Baron Wormser, whose essays have appeared in Best American Essays, checks in with love and betrayal, hope and despair in his eleventh poetry collection, The History Hotel. On the other hand, The Road Washes Out in Spring, touches on feelings of community, isolation, nature, civilization, and poetry.
In Baron Wormser’s eleventh poetry collection, The History Hotel, the historical circumstances that touch, anneal, shatter, and buttress a life are paramount. We all live in the History Hotel where love and betrayal, hope and despair go hand in hand where showing those entangled hands is the work of these poems.
For nearly twenty-five years, poet Baron Wormser and his family lived in a house in Maine with no electricity or running water. They grew much of their own food, carried water by hand, and read by the light of kerosene lamps. “When we look for one thread of motive,” he writes, “we are, in all likelihood, deceiving ourselves.” His refusal to be satisfied with the obvious explanation, the single thread of motive, makes him a keen and sympathetic observer of his neighbors and community, a perceptive reader of poetry and literature, and an honest and unselfconscious analyst of his own responses to the natural world. The result is a series of candid personal essays on community and isolation, nature, civilization, and poetry. This new edition of the Road Washes Out in Spring has a new preface by the author.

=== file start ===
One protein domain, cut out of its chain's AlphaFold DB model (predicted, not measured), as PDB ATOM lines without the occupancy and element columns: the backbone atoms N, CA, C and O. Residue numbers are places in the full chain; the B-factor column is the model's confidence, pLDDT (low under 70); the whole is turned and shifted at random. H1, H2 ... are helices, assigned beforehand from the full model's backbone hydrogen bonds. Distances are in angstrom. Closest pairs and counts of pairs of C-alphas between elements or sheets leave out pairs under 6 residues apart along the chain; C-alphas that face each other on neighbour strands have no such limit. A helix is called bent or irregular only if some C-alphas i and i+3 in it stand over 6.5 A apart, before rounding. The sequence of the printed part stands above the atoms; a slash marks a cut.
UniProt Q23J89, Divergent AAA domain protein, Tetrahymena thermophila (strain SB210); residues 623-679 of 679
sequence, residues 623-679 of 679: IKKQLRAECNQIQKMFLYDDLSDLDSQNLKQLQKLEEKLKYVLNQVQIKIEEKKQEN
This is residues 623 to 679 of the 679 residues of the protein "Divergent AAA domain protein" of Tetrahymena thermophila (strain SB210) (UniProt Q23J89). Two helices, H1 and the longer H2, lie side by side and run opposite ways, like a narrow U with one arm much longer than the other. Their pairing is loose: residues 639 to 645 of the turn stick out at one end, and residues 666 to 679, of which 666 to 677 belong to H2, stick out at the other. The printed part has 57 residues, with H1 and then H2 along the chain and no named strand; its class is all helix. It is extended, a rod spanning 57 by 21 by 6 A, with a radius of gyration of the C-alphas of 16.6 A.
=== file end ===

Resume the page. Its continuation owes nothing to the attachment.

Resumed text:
Baron Wormser is the author of twenty books including novels, a memoir, a book of short stories, two coauthored books about teaching poetry, and many books of poetry. Essays of his appeared in Best American Essays 2014 and 2018. He has received fellowships from the National Endowment for the Arts and the John Simon Guggenheim Memorial Foundation. From 2000 to 2005, he served as poet laureate of the state of Maine and received an honorary doctor of humane letters degree from the University of Maine at Augusta. He is the founder of the Frost Place Conference on Poetry and Teaching.